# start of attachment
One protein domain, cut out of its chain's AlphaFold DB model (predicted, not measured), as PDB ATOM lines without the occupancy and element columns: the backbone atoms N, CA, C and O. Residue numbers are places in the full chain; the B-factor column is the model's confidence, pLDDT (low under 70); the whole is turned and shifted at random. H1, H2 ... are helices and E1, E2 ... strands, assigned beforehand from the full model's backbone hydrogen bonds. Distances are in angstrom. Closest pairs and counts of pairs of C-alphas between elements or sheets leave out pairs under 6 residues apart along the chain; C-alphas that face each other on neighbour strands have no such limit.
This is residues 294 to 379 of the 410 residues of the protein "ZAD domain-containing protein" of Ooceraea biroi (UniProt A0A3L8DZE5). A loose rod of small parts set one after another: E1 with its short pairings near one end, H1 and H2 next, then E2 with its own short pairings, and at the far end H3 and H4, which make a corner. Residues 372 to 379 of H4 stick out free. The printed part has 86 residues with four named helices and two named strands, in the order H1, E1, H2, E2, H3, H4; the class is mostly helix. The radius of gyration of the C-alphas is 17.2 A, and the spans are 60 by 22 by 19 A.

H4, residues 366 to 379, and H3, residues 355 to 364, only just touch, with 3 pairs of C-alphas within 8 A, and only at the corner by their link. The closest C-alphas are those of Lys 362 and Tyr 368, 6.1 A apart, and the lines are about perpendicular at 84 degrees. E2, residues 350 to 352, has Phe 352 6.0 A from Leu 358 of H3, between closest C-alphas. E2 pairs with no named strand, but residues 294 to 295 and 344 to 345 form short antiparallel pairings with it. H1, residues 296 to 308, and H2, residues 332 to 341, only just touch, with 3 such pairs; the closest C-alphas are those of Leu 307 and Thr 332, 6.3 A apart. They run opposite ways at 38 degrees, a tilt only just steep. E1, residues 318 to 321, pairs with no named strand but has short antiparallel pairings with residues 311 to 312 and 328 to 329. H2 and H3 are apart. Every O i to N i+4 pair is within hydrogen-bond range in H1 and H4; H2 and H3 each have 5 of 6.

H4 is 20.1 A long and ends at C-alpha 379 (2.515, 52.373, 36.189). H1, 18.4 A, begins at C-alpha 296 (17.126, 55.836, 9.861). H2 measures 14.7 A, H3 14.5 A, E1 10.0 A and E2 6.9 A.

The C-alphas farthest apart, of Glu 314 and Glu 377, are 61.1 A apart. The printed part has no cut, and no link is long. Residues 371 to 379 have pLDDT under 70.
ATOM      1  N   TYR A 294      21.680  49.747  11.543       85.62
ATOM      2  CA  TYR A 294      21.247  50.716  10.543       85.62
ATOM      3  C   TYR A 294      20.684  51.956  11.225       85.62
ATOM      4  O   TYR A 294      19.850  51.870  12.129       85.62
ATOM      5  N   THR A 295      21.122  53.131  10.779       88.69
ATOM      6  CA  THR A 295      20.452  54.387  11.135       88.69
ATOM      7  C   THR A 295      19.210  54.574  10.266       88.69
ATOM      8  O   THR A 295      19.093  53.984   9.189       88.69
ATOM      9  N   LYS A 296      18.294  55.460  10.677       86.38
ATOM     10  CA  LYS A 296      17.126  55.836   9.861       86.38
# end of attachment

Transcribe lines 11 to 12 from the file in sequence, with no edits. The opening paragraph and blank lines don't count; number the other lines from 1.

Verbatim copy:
ATOM      7  C   THR A 295      19.210  54.574  10.266       88.69
ATOM      8  O   THR A 295      19.093  53.984   9.189       88.69